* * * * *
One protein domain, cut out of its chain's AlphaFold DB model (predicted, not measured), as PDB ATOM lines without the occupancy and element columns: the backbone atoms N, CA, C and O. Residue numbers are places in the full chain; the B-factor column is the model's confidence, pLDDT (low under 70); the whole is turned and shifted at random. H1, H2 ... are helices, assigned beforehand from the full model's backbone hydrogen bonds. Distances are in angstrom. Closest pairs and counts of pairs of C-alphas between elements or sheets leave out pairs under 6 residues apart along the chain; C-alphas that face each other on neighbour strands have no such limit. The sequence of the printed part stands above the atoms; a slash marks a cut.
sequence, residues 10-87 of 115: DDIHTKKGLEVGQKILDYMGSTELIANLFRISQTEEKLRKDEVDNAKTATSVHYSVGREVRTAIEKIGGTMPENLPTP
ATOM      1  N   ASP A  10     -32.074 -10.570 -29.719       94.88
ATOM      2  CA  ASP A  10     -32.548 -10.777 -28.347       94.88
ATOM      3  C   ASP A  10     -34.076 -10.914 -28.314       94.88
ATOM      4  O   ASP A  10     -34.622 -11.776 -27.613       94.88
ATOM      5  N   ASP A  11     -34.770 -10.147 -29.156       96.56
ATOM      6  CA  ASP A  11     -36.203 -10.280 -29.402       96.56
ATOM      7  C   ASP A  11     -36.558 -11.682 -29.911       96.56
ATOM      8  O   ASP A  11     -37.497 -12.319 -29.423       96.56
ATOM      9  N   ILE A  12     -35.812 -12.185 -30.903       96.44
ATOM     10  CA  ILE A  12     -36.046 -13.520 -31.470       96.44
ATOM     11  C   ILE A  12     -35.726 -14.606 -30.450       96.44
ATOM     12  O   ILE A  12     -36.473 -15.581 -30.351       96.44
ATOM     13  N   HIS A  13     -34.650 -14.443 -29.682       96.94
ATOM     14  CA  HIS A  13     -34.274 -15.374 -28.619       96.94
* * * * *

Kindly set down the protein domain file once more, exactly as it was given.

One protein domain, cut out of its chain's AlphaFold DB model (predicted, not measured), as PDB ATOM lines without the occupancy and element columns: the backbone atoms N, CA, C and O. Residue numbers are places in the full chain; the B-factor column is the model's confidence, pLDDT (low under 70); the whole is turned and shifted at random. H1, H2 ... are helices, assigned beforehand from the full model's backbone hydrogen bonds. Distances are in angstrom. Closest pairs and counts of pairs of C-alphas between elements or sheets leave out pairs under 6 residues apart along the chain; C-alphas that face each other on neighbour strands have no such limit. The sequence of the printed part stands above the atoms; a slash marks a cut.
sequence, residues 10-87 of 115: DDIHTKKGLEVGQKILDYMGSTELIANLFRISQTEEKLRKDEVDNAKTATSVHYSVGREVRTAIEKIGGTMPENLPTP
ATOM      1  N   ASP A  10     -32.074 -10.570 -29.719       94.88
ATOM      2  CA  ASP A  10     -32.548 -10.777 -28.347       94.88
ATOM      3  C   ASP A  10     -34.076 -10.914 -28.314       94.88
ATOM      4  O   ASP A  10     -34.622 -11.776 -27.613       94.88
ATOM      5  N   ASP A  11     -34.770 -10.147 -29.156       96.56
ATOM      6  CA  ASP A  11     -36.203 -10.280 -29.402       96.56
ATOM      7  C   ASP A  11     -36.558 -11.682 -29.911       96.56
ATOM      8  O   ASP A  11     -37.497 -12.319 -29.423       96.56
ATOM      9  N   ILE A  12     -35.812 -12.185 -30.903       96.44
ATOM     10  CA  ILE A  12     -36.046 -13.520 -31.470       96.44
ATOM     11  C   ILE A  12     -35.726 -14.606 -30.450       96.44
ATOM     12  O   ILE A  12     -36.473 -15.581 -30.351       96.44
ATOM     13  N   HIS A  13     -34.650 -14.443 -29.682       96.94
ATOM     14  CA  HIS A  13     -34.274 -15.374 -28.619       96.94